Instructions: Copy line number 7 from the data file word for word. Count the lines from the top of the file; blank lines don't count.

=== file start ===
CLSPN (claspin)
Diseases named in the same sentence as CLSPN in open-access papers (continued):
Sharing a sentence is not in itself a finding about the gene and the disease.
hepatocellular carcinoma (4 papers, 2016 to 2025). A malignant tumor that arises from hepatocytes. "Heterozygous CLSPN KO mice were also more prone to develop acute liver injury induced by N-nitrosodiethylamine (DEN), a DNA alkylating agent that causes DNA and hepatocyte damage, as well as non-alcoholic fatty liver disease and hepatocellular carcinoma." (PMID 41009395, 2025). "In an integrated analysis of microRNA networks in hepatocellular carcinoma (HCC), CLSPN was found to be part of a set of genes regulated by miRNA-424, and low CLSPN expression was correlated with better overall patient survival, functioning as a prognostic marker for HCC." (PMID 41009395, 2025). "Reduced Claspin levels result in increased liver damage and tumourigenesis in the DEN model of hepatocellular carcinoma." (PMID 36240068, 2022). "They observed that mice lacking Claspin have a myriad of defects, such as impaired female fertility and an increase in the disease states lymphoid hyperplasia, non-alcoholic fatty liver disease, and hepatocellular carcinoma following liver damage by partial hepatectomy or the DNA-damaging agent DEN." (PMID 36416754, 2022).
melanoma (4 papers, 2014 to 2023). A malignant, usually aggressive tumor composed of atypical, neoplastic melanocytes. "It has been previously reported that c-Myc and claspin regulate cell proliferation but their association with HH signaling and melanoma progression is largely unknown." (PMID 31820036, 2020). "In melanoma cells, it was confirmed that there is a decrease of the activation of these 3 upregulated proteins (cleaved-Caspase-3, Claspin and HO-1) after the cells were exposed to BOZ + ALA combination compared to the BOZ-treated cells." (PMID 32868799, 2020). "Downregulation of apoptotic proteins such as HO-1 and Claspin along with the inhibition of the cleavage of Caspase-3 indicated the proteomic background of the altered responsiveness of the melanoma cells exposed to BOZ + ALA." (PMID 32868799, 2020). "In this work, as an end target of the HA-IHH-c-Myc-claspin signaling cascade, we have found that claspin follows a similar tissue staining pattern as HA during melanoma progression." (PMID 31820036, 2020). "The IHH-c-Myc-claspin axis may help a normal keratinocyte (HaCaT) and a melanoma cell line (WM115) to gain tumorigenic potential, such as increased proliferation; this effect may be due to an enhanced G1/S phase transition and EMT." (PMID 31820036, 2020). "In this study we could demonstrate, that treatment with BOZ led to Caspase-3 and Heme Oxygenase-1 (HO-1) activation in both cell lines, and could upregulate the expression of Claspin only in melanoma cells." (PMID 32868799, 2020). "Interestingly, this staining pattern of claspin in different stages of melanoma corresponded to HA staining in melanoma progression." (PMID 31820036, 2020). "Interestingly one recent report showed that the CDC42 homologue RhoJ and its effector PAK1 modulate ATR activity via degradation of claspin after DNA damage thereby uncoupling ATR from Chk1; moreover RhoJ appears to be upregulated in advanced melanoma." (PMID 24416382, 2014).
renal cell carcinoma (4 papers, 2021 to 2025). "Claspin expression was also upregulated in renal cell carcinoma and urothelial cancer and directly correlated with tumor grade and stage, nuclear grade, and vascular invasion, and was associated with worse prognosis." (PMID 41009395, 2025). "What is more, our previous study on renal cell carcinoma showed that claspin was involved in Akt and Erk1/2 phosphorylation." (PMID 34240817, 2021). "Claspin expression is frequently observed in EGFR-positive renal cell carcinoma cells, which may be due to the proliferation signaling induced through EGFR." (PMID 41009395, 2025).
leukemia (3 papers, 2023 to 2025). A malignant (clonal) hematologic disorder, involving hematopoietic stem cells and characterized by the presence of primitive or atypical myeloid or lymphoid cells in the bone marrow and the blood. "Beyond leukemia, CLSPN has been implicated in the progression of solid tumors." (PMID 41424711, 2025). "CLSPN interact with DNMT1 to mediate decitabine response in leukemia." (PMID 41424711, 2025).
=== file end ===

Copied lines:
leukemia (3 papers, 2023 to 2025). A malignant (clonal) hematologic disorder, involving hematopoietic stem cells and characterized by the presence of primitive or atypical myeloid or lymphoid cells in the bone marrow and the blood. "Beyond leukemia, CLSPN has been implicated in the progression of solid tumors." (PMID 41424711, 2025). "CLSPN interact with DNMT1 to mediate decitabine response in leukemia." (PMID 41424711, 2025).